(All text and images on all posts copyright 2015 Barbara Bjelland)
“And this is what he has promised us, eternal life.” (1 John 2:25, RSV)
Eternal life is a new kind of life that begins now, and continues forever, as we are united with the triune God and with one another.
In the church calendar, the season of Easter lasts 50 days, and for Christians, the blessings of Easter last all year long.
When I was in elementary school, my father took our family to live in Mexico during his sabbatical year. We lived next door to wealthy art collectors, who also collected a menagerie of live animals, such as a deer, spider monkeys, peacocks and even for a short time, a cougar. The peacocks sat high on the wall between our yard and our neighbor’s estate. When the peacocks ventured down to see us, our golden retriever chased them into the swimming pool, collecting only a few jeweled feathers in his paws.
We recently visited Minneapolis for a beautiful family wedding at Diamond Lake Lutheran Church. A relative asked me if I knew why there were peacocks depicted in the stained glass windows. I was excited to explain what I had learned through my studies related to the early church and Communion.
Images of the peacock can be found in catacombs and in early Christian churches. Male peacocks molt and lose their tail feathers every year, only to re-grow fuller and brighter plumes. Because of this, Christians used the peacock as a symbol of immortality and eternal life through Christ. (See 1 Cor. 15)
Note that after the resurrection, Christ still bears the nail prints in his hands–he shares in our sufferings.
I also had the opportunity to visit South Carolina over spring break. Early on Easter morning, I rode my bike to a sunrise service at the beach. As the sun rose and warmed my face, the pastor said, “the resurrection of Christ changes everything.”
None of us can escape loss and pain and death. But because of Christ, we can grieve with hope (1 Thess. 4:13,14).
Because of Christ, we can find more enjoyment in the good things in life. We know love and beauty, good food and flowers, art and ice-skating, point us to God, and are gifts from him. Many of C.S. Lewis’ writings concern joy. He says the longing for God’s fullness itself brings joy, that one day will be fulfilled. One day we will stamp our foot on the ground of the new world, like the Unicorn in Lewis’ Narnia stories, and cry out,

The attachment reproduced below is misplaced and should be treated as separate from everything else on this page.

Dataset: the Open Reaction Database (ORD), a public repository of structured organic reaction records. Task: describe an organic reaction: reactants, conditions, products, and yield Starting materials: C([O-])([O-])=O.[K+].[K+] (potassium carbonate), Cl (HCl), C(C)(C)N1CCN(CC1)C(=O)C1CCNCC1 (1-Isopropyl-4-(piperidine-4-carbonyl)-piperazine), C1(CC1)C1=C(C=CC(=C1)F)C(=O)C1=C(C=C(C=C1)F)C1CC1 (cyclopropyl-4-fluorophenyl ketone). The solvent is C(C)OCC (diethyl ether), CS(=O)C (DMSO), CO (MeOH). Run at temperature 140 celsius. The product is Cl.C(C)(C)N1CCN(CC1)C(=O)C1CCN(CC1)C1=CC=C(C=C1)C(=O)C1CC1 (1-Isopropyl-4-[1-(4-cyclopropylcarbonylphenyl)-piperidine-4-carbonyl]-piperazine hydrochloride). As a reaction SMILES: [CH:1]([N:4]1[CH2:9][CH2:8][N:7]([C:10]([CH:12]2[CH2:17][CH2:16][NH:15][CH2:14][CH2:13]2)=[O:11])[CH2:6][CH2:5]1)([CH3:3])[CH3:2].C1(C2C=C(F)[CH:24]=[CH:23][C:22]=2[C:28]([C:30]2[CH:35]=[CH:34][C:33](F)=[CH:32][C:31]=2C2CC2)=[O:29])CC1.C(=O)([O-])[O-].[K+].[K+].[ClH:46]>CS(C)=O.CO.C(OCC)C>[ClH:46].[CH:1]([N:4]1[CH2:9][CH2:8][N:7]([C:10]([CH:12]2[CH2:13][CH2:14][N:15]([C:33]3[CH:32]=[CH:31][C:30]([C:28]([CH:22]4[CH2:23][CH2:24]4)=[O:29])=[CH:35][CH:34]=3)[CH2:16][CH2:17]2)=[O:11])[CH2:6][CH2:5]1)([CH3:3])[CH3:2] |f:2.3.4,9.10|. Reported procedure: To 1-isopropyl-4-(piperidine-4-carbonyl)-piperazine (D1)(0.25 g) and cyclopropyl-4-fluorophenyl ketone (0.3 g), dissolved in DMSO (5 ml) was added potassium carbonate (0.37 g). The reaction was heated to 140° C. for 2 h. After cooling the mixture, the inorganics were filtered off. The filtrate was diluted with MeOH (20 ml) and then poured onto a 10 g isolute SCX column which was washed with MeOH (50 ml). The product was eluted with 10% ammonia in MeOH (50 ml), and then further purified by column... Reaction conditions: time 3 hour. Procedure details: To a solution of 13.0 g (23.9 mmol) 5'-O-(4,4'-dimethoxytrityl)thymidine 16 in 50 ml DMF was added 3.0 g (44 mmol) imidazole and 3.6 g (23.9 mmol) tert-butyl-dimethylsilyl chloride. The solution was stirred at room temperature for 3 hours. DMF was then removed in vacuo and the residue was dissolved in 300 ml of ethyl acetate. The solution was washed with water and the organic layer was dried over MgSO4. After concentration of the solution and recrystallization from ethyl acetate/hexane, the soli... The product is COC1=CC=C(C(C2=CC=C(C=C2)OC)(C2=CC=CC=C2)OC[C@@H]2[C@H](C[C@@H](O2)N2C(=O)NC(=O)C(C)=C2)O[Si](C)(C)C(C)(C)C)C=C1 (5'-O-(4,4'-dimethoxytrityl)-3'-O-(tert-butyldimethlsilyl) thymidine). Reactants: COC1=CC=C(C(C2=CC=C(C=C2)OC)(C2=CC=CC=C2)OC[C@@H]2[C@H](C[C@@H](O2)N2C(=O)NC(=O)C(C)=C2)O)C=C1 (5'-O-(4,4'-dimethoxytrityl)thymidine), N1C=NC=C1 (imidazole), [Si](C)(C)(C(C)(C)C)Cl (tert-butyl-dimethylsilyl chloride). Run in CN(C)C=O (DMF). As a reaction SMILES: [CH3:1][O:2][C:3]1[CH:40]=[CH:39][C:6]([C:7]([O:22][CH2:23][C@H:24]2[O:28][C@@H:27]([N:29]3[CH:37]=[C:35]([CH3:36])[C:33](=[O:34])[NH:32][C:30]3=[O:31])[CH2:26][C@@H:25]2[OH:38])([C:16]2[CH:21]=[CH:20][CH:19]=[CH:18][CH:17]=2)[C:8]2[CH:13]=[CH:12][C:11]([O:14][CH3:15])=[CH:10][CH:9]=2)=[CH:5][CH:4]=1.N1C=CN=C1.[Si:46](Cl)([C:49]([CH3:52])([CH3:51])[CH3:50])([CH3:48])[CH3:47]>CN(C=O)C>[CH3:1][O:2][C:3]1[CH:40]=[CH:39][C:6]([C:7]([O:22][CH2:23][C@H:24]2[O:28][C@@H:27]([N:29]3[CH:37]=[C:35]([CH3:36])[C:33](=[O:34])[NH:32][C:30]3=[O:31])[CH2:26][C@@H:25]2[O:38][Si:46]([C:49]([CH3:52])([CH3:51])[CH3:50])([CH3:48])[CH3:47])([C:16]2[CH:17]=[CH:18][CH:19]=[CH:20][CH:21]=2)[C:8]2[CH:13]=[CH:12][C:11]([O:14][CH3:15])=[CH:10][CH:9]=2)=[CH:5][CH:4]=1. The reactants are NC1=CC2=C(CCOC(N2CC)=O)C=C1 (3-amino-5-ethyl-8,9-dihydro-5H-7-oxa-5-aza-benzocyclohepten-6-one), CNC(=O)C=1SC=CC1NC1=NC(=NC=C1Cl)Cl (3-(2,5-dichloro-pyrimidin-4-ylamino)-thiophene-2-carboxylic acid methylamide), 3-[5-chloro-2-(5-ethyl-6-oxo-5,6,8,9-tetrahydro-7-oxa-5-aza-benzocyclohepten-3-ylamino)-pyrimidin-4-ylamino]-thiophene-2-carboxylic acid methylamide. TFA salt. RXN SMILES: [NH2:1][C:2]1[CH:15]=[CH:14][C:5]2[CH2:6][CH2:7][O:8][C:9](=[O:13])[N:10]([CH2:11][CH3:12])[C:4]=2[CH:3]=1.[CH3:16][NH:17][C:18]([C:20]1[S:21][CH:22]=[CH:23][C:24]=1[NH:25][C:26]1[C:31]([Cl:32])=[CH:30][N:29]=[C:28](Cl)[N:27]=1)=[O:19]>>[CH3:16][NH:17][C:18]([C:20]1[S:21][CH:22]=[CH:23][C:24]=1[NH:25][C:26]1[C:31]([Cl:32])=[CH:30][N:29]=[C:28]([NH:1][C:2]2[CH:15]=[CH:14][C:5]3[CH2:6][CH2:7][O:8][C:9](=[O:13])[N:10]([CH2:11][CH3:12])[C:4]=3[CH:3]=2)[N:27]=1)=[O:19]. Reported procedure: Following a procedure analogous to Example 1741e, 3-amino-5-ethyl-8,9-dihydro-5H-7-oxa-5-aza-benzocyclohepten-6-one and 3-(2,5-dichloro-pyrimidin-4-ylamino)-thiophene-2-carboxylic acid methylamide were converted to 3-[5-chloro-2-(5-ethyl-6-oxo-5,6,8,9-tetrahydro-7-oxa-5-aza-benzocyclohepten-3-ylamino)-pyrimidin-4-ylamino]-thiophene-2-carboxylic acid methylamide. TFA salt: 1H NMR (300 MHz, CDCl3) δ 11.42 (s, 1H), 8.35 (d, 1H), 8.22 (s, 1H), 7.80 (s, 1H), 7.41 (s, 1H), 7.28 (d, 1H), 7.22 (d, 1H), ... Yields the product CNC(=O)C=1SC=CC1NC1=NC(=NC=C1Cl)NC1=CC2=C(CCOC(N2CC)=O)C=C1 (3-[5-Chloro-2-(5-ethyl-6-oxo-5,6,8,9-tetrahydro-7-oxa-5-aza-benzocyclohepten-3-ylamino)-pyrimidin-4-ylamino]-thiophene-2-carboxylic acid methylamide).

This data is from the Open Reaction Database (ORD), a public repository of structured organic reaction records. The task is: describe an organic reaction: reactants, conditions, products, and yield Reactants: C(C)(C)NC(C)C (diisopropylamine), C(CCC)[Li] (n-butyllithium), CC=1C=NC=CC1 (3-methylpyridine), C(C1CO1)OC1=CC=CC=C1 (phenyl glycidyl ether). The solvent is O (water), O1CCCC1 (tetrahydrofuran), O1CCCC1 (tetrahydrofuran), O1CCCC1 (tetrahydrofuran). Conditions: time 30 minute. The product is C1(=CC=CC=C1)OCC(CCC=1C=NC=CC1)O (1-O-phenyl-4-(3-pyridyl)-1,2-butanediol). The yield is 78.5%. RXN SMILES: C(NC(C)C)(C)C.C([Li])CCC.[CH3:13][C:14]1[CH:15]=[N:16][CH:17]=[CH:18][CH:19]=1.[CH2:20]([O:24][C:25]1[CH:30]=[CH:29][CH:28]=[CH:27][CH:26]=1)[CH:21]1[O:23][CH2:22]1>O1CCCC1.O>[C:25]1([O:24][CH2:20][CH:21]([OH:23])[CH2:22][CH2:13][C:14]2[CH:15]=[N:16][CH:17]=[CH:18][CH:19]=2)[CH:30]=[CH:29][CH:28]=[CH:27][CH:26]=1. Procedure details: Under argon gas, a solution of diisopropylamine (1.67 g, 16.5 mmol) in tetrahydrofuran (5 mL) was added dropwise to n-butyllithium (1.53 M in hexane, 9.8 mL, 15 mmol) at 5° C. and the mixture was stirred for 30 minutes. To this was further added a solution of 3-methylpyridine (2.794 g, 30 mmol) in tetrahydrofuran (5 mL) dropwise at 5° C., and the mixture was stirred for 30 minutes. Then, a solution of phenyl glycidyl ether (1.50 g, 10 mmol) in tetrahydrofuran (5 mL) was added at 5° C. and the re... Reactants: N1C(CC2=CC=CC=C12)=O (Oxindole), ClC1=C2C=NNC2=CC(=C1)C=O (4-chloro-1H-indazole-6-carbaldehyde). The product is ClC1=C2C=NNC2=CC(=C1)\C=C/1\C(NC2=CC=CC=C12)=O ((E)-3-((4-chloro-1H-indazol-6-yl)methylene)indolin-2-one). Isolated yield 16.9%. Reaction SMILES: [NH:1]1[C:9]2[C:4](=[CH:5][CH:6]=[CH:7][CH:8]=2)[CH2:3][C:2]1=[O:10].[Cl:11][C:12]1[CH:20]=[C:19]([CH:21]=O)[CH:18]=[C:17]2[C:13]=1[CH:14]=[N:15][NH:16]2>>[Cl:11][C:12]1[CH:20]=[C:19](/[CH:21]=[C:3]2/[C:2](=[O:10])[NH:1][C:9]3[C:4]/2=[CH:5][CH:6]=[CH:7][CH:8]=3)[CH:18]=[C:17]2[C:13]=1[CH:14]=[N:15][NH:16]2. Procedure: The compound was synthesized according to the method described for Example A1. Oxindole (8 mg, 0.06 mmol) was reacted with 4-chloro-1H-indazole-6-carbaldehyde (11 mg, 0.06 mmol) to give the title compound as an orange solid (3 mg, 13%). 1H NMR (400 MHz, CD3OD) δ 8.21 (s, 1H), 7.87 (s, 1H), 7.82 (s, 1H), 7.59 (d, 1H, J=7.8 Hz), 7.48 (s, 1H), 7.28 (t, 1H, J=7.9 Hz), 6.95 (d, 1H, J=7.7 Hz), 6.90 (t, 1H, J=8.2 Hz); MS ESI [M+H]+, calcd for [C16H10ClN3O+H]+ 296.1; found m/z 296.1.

“I have come home at last! This is my real country! I belong here. This is the land I have been looking for all my life, though I never knew it till now. The reason why we loved the old Narnia is that it sometimes looked a little like this. Bree-hee-hee! Come further up, come further in!” (C.S. Lewis, The Last Battle, chapter 15.)
Because of Christ’s work on the cross and in the grave, we can have new life, even in the places that are dead. My life has purpose and eternal significance.
I can experience God’s love and faithfulness new every morning (Lam. 3:22-24).
I can gather and feed on the “manna” that falls from heaven, like the Israelites in the wilderness (Exodus 16).
This is the blessing of Easter.
When the bluebells lift their tiny heads and the daffodils turn their golden faces to the sun, open your heart again to the warmth of God’s love. When you hear the rain softly falling, gather God’s streams of living water, and nourish your soul.
(I took photo of daffodils while on a spring picnic on the grounds of Aquinas College, Grand Rapids, MI)
(There are two peacocks in my inter-generational book, “Supper with the Savior: Communion in the Bible and Today. Here is the link to my book:
Note to picture book fans and parents and grandparents of young children:
For a lovely children’s picture book on spring things, by Sally Lloyd Jones (author of the Jesus Storybook Bible), see,
“Bunny’s First Spring,” on Amazon at:
To read more CS Lewis quotes, see: http://www.quotesquotations.com/narnia/the-last-battle-quotes.htm#ixzz3XUTP5373)